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chloe sevigny
Edie Yvonne and Chloë Sevigny on the set of Kitty

Chloë Sevigny on that Brown Bunny controversy

The actor, director, writer and cultural icon spoke at Provincetown International Film Festival about the controversial film and other topics

Chloë Sevigny’s CV is pretty impressive. After her first role in Larry Clark and Harmony Korine’s Kids in 1992, she’s worked with Lars Von Trier, Whit Stillman, David Fincher, and a truckload of other cult directors. She’s written books, modelled, designed clothes, and is enough of an indie cultural icon to have a parody web-series based on her. Despite all of those achievements over the last two decades, one thing we always tend to come back to is the controversy surrounding 2003’s Brown Bunny, in which Sevigny performed “unsimulated fellatio” on costar Vincent Gallo.

At the time the controversy appeared to threaten her career, and she was terminated from her agency. This weekend Sevigny appeared at Provincetown International Film Festival to promote her first directorial effort Kitty, a short film about a girl who transforms into a cat. In conversation with Indiewire at the event about her latest achievement, the Brown Bunny controversy was dragged up again.

Speaking with Eugene Hernandez, Sevigny said, “I thought it would just kind of play to an arthouse audience, I don’t know why I thought it would just go under the radar. Vincent’s a real character. I love Buffalo 66. I put my faith in him, believed in him. He’s also very seductive, as you can imagine… I think it was a way of kind of reclaiming myself, which sounds odd, but after the celebrity and stuff, being like: ‘No, that’s not who I am, I’m this other thing, and this is what I stand for.’ Or wanting to push the envelope. Like John, who’s here.” Waters, ever the lover of provocative filmmaking, called out, “Sevigny gestured to Waters, who called out from the audience: “I loved Brown Bunny! The insects on the windshield…”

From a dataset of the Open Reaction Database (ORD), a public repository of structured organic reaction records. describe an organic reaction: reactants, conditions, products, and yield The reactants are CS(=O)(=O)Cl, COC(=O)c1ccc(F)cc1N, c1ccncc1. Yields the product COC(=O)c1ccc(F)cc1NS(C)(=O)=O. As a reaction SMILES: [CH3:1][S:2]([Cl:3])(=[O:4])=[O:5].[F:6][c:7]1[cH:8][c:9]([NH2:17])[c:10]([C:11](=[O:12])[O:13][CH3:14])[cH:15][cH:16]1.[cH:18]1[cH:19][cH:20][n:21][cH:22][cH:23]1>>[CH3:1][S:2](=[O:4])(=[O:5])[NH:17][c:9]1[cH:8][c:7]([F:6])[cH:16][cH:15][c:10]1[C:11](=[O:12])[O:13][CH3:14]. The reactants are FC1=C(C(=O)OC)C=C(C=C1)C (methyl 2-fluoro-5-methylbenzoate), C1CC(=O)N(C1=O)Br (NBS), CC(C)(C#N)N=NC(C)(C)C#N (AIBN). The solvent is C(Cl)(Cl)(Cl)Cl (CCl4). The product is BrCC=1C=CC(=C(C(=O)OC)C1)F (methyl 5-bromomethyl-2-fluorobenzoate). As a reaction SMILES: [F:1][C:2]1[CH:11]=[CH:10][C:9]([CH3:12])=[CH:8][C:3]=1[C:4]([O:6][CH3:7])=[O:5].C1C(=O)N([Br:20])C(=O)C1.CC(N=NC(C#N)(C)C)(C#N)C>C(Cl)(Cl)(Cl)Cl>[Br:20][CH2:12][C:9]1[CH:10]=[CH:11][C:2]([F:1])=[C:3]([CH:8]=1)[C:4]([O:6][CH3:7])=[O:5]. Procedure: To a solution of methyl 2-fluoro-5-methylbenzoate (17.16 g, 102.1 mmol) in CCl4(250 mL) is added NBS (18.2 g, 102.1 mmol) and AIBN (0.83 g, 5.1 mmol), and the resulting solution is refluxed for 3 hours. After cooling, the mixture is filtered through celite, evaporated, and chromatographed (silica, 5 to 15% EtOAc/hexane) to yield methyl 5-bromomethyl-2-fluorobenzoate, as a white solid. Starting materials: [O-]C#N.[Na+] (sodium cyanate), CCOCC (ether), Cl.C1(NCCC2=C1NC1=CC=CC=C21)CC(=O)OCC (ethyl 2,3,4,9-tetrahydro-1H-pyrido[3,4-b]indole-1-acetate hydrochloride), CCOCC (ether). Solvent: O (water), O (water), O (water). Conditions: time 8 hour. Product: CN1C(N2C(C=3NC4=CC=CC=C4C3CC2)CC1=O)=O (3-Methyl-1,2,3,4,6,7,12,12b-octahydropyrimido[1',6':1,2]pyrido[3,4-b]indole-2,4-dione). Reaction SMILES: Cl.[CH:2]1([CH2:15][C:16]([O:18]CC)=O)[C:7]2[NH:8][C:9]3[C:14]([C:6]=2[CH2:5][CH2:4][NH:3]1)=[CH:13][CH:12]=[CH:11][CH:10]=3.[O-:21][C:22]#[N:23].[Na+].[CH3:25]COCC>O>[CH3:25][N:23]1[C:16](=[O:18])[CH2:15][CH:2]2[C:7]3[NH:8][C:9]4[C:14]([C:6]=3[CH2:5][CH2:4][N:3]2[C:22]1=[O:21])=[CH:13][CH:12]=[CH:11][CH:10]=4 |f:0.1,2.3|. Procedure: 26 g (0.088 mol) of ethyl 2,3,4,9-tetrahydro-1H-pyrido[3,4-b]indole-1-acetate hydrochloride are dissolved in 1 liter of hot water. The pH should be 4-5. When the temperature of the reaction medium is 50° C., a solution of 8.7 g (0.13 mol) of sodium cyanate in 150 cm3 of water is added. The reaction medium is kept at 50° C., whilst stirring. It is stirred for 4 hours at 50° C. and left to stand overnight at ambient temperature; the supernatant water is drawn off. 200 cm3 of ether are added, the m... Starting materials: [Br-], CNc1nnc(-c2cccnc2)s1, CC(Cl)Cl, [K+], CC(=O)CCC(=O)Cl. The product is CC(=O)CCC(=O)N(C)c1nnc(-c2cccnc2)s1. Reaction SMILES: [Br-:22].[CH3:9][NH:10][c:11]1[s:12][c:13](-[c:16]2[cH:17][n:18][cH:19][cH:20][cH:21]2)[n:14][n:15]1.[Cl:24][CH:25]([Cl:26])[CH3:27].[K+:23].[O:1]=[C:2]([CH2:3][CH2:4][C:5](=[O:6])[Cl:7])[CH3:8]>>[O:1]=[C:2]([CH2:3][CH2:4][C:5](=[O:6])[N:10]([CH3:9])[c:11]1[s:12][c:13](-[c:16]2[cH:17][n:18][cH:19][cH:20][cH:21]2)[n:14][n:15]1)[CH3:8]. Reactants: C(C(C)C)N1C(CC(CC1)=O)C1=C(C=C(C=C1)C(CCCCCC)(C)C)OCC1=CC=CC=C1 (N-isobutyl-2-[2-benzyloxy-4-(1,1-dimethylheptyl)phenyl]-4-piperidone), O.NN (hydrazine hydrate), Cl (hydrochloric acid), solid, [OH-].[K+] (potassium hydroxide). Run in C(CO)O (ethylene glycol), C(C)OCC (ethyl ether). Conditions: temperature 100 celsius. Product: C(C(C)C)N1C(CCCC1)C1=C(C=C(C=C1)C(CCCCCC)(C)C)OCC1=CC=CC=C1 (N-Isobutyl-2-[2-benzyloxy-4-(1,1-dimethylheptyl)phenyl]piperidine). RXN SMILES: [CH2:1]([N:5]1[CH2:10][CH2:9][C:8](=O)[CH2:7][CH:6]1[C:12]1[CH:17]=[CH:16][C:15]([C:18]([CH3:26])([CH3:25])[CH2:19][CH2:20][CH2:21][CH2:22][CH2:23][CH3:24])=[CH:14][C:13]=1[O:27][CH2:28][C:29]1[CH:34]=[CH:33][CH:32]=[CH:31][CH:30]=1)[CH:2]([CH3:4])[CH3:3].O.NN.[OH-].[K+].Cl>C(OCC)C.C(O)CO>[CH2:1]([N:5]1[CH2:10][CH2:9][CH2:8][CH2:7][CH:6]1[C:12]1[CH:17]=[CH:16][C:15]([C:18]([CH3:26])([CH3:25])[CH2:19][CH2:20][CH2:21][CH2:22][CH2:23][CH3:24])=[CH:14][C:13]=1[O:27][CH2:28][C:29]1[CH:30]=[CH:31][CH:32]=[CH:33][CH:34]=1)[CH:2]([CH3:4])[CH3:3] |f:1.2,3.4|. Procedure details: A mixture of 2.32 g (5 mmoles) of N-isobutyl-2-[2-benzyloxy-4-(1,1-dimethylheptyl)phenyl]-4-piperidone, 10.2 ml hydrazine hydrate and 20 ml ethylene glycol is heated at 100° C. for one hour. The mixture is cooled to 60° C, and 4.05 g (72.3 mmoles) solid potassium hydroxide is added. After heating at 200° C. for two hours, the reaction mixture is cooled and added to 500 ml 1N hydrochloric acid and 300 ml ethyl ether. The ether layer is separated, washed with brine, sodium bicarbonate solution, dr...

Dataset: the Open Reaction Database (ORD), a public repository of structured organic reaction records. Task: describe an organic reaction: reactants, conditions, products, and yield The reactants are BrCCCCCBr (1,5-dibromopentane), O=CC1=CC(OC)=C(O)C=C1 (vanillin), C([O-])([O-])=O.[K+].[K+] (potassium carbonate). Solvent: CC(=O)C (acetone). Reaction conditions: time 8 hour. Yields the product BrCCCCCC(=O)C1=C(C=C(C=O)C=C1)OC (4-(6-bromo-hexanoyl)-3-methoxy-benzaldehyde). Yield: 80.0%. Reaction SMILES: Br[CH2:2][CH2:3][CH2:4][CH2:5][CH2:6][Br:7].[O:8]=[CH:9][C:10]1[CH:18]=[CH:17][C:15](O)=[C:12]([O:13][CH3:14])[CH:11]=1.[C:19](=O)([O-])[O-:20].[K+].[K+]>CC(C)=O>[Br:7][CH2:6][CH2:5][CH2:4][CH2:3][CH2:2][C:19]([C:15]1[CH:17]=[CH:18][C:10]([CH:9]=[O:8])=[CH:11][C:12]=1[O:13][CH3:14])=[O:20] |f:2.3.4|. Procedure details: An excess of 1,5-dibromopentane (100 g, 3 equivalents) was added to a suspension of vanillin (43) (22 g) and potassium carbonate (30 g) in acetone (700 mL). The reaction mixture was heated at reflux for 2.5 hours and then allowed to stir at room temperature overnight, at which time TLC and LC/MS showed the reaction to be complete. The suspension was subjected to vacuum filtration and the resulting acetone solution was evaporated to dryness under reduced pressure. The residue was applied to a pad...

Later in the talk Sevigny discussed Brown Bunny again, or more specifically, its impact on her life and relationships. Despite her agency dropping her at the time, she said: “I got my first studio film after that. I’d never been offered a studio film. It was Zodiac. I don’t think it really hurt me, necessarily. I mean, it hurt me, in a lot of ways… some relationships have had trouble with it. Of course, my mom and I don’t talk about it.”

Obviously, Sevigny’s work hasn’t suffered as a result of either this or any of the other controversies throughout her career. But the fact that we keep asking and talking about something that occurred very briefly 14 years ago when Chloë is now a 42-year-old highly accomplished woman trying to promote her directorial debut is kind of as insulting as persisting to call an adult an ‘it girl’.

It’s not even necessarily the fault of Indiewire, just another symptom of the way we treat and discuss actresses who have a whole lot more going on than one ill-advised blowjob one time. A piece of advice for male interviewers now and forever: when you are next sent to speak to a woman, try just asking her about her work, and avoid questions about her body or controversies or sex life or partners. Just see how it goes! You might even still get a story out of it.